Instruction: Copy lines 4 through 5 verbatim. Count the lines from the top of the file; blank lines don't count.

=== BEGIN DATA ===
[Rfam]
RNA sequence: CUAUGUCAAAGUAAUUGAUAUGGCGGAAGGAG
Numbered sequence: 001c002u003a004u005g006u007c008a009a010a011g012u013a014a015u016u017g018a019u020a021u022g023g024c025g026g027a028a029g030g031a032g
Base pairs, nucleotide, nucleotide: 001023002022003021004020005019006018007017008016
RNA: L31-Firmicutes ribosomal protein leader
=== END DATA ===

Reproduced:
Base pairs, nucleotide, nucleotide: 001023002022003021004020005019006018007017008016
RNA: L31-Firmicutes ribosomal protein leader